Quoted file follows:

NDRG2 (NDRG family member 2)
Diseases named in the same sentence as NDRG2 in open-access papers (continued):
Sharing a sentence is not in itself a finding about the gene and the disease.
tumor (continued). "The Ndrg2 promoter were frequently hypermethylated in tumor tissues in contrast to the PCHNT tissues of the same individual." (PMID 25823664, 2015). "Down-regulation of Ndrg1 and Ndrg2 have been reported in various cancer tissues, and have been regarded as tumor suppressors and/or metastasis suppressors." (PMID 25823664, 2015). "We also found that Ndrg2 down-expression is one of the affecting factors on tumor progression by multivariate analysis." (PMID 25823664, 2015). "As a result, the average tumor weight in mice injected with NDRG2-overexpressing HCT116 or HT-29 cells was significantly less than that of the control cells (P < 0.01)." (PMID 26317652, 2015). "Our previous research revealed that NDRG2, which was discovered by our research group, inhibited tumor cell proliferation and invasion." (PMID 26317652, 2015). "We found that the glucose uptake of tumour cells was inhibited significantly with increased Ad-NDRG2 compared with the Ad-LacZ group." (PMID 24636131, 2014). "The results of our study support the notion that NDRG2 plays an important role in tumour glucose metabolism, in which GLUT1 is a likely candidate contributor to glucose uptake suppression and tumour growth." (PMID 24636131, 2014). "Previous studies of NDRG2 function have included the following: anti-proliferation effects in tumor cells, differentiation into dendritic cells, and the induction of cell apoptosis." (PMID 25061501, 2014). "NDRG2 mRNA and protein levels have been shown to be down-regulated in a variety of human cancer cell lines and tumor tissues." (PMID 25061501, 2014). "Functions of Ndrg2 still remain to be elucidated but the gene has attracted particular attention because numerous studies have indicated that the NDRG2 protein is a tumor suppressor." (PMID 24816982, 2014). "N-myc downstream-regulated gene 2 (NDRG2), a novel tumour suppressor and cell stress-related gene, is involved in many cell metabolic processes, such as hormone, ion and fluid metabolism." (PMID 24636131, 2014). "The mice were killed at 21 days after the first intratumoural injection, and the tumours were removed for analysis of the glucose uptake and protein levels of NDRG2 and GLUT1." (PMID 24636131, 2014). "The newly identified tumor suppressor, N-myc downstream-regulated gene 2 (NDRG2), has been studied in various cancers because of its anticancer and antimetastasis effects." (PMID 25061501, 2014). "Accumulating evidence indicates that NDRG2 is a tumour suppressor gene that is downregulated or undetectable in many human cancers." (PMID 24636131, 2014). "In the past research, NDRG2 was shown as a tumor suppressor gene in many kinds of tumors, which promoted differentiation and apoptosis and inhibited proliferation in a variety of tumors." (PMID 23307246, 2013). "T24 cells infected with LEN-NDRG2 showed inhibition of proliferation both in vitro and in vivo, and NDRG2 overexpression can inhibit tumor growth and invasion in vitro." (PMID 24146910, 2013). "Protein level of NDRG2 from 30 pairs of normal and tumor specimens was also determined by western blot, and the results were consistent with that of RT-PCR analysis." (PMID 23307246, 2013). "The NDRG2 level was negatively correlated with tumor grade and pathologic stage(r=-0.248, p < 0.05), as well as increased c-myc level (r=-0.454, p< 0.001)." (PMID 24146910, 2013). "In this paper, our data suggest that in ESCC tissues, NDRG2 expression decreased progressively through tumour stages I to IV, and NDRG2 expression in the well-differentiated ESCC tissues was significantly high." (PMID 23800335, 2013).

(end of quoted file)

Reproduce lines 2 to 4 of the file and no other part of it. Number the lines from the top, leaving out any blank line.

Diseases named in the same sentence as NDRG2 in open-access papers (continued):
Sharing a sentence is not in itself a finding about the gene and the disease.
tumor (continued). "The Ndrg2 promoter were frequently hypermethylated in tumor tissues in contrast to the PCHNT tissues of the same individual." (PMID 25823664, 2015). "Down-regulation of Ndrg1 and Ndrg2 have been reported in various cancer tissues, and have been regarded as tumor suppressors and/or metastasis suppressors." (PMID 25823664, 2015). "We also found that Ndrg2 down-expression is one of the affecting factors on tumor progression by multivariate analysis." (PMID 25823664, 2015). "As a result, the average tumor weight in mice injected with NDRG2-overexpressing HCT116 or HT-29 cells was significantly less than that of the control cells (P < 0.01)." (PMID 26317652, 2015). "Our previous research revealed that NDRG2, which was discovered by our research group, inhibited tumor cell proliferation and invasion." (PMID 26317652, 2015). "We found that the glucose uptake of tumour cells was inhibited significantly with increased Ad-NDRG2 compared with the Ad-LacZ group." (PMID 24636131, 2014). "The results of our study support the notion that NDRG2 plays an important role in tumour glucose metabolism, in which GLUT1 is a likely candidate contributor to glucose uptake suppression and tumour growth." (PMID 24636131, 2014). "Previous studies of NDRG2 function have included the following: anti-proliferation effects in tumor cells, differentiation into dendritic cells, and the induction of cell apoptosis." (PMID 25061501, 2014). "NDRG2 mRNA and protein levels have been shown to be down-regulated in a variety of human cancer cell lines and tumor tissues." (PMID 25061501, 2014). "Functions of Ndrg2 still remain to be elucidated but the gene has attracted particular attention because numerous studies have indicated that the NDRG2 protein is a tumor suppressor." (PMID 24816982, 2014). "N-myc downstream-regulated gene 2 (NDRG2), a novel tumour suppressor and cell stress-related gene, is involved in many cell metabolic processes, such as hormone, ion and fluid metabolism." (PMID 24636131, 2014). "The mice were killed at 21 days after the first intratumoural injection, and the tumours were removed for analysis of the glucose uptake and protein levels of NDRG2 and GLUT1." (PMID 24636131, 2014). "The newly identified tumor suppressor, N-myc downstream-regulated gene 2 (NDRG2), has been studied in various cancers because of its anticancer and antimetastasis effects." (PMID 25061501, 2014). "Accumulating evidence indicates that NDRG2 is a tumour suppressor gene that is downregulated or undetectable in many human cancers." (PMID 24636131, 2014). "In the past research, NDRG2 was shown as a tumor suppressor gene in many kinds of tumors, which promoted differentiation and apoptosis and inhibited proliferation in a variety of tumors." (PMID 23307246, 2013). "T24 cells infected with LEN-NDRG2 showed inhibition of proliferation both in vitro and in vivo, and NDRG2 overexpression can inhibit tumor growth and invasion in vitro." (PMID 24146910, 2013). "Protein level of NDRG2 from 30 pairs of normal and tumor specimens was also determined by western blot, and the results were consistent with that of RT-PCR analysis." (PMID 23307246, 2013). "The NDRG2 level was negatively correlated with tumor grade and pathologic stage(r=-0.248, p < 0.05), as well as increased c-myc level (r=-0.454, p< 0.001)." (PMID 24146910, 2013). "In this paper, our data suggest that in ESCC tissues, NDRG2 expression decreased progressively through tumour stages I to IV, and NDRG2 expression in the well-differentiated ESCC tissues was significantly high." (PMID 23800335, 2013).